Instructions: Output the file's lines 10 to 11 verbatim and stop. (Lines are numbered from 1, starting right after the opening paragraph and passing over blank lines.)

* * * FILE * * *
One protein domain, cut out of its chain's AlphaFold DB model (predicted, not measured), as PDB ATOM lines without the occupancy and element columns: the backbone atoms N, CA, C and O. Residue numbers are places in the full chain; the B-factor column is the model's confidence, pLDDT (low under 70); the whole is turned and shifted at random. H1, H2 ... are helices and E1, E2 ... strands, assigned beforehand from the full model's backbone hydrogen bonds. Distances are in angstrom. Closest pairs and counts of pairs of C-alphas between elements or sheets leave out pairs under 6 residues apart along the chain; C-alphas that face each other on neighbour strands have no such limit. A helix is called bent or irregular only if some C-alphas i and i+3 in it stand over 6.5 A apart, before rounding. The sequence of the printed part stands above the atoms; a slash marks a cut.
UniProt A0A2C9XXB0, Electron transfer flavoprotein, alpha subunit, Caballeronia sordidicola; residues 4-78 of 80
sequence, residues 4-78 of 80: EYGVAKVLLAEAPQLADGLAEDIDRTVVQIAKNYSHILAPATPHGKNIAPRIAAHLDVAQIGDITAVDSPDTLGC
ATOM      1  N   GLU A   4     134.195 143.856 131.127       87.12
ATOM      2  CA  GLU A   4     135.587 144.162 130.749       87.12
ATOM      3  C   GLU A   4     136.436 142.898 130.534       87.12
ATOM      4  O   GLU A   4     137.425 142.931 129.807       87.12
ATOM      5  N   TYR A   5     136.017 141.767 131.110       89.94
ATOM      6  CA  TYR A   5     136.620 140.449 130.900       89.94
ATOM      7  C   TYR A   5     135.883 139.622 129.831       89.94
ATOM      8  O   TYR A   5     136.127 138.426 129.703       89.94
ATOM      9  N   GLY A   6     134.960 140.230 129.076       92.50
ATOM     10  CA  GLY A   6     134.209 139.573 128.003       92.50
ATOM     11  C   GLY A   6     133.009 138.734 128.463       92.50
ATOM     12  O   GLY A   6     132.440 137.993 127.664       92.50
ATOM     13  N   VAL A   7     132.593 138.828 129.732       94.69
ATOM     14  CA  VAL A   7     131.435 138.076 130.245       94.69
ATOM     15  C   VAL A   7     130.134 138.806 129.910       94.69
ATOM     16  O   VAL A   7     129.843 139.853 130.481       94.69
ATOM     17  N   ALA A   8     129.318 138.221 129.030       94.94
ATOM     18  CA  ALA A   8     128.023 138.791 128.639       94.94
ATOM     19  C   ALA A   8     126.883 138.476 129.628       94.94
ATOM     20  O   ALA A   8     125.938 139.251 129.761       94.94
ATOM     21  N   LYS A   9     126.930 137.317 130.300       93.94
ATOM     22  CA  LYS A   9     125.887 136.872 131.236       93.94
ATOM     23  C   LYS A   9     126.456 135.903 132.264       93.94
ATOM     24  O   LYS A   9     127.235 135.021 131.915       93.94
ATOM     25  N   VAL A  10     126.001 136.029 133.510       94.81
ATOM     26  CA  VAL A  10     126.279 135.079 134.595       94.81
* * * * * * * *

ATOM      8  O   TYR A   5     136.127 138.426 129.703       89.94
ATOM      9  N   GLY A   6     134.960 140.230 129.076       92.50